Back in 1961, when I was working for the House Republican leadership, Bill Buckley wrote and asked me to write a Washington column for the National Review magazine.
Rep. John Byrnes, my boss at the GOP Policy Committee, said I could if I did not use my own name. As a result I became Cato, the name Bill and his sister, Managing Editor Priscilla Buckley, bestowed on me.
For the next three years I wrote the Cato column and although my personal contacts with Bill were limited — he was in New York and I was in Washington — he treated me with kindness and respect. When my check arrived, it always came accompanied by handwritten notes from Bill, always complimentary of my work.
When he sent a copy of one of his books he inscribed it “In admiration,” high praise indeed coming from a master of our craft.
On one occasion when I came up to New York to attend an editorial meeting at NR, I watched Bill go from one position to another as he ran the meeting. At one point he would be sitting on a table in the lotus position, in the next he’d be sitting on the floor, or lying back with his head resting on a chair, all the while brilliantly commenting on various issues or advancing editorial ideas. He did everything but stand on his head.
He gave no indication that this was anything but the appropriate manner for conducting an editorial conference. It left me wondering what the reaction would have been if President Eisenhower had run a Cabinet meeting in that fashion.
In the years after I stopped writing for Bill I occasionally ran into him and he was always warm and friendly. The last time I saw him was in Boca Raton, Fla., where I have lived for the last 40 years. He was a guest speaker at Florida Atlantic University, and we had a pleasant chat while surrounded by an adoring mob clamoring for his autograph.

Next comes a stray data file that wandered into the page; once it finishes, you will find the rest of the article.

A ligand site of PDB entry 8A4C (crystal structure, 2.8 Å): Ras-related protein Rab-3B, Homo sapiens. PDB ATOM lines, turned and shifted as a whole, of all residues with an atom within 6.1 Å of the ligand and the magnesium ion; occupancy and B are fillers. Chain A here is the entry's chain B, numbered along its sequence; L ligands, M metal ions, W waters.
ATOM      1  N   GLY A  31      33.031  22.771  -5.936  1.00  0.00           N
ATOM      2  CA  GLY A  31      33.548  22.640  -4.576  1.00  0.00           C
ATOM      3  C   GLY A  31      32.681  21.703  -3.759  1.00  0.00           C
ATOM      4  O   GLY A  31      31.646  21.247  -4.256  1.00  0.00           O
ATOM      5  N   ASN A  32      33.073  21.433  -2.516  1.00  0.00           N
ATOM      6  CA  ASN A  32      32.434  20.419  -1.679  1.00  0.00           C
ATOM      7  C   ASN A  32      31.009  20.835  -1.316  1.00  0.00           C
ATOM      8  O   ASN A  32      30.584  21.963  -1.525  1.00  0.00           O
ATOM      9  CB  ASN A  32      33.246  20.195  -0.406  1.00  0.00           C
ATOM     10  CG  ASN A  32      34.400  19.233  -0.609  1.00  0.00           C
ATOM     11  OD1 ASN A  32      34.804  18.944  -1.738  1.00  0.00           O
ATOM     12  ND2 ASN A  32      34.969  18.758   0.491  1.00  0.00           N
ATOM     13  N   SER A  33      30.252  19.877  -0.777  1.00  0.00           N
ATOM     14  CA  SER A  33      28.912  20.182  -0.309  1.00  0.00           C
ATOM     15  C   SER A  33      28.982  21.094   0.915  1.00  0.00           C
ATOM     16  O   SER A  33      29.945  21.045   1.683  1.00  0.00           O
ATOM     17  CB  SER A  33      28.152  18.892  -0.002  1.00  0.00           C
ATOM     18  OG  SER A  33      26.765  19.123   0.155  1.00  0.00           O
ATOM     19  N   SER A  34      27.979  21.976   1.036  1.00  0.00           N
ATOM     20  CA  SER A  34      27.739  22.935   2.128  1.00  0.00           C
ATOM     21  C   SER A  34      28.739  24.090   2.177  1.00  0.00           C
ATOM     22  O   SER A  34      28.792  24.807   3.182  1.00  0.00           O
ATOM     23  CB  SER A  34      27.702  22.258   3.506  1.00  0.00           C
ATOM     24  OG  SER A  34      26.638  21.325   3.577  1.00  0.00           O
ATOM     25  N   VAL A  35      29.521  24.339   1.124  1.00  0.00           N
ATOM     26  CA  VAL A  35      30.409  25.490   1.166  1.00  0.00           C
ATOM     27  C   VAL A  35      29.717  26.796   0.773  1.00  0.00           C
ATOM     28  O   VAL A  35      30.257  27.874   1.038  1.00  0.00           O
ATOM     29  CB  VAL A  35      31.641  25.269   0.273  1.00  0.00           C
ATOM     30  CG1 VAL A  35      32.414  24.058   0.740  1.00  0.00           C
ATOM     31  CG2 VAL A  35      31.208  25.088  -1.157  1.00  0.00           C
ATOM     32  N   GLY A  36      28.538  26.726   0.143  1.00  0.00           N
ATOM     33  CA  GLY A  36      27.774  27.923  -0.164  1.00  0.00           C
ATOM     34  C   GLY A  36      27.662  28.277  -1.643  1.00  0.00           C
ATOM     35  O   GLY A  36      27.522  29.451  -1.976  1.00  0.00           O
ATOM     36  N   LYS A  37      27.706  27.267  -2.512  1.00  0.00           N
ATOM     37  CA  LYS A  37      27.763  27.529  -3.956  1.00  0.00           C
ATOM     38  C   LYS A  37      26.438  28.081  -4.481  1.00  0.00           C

In the years I knew him I never lost sight of the fact that here was the one man who single handedly revived conservatism in this nation. Until he came on the scene, along with millions of my fellow Americans, I wasn’t even aware that I was a conservative, although my entire political and philosophical faith fit into what Bill defined for us as the conservative mold.
In an age that mocks religious faith and its adherents, Irish Roman Catholic William Francis Xavier Buckley proudly lived his faith and brandished it defiantly in the faces of his detractors.
Without Bill Buckley, there would never have been a Goldwater revolution that captured control of the Republican Party and revived its fortunes. Without Bill Buckley there would have been no Reagan revolution, and America today would be different and poorer and still mired in an endless Cold War.
Rest in peace, gentle warrior.
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Phil Brennan is a regular contributor and columnist of Newsmax.
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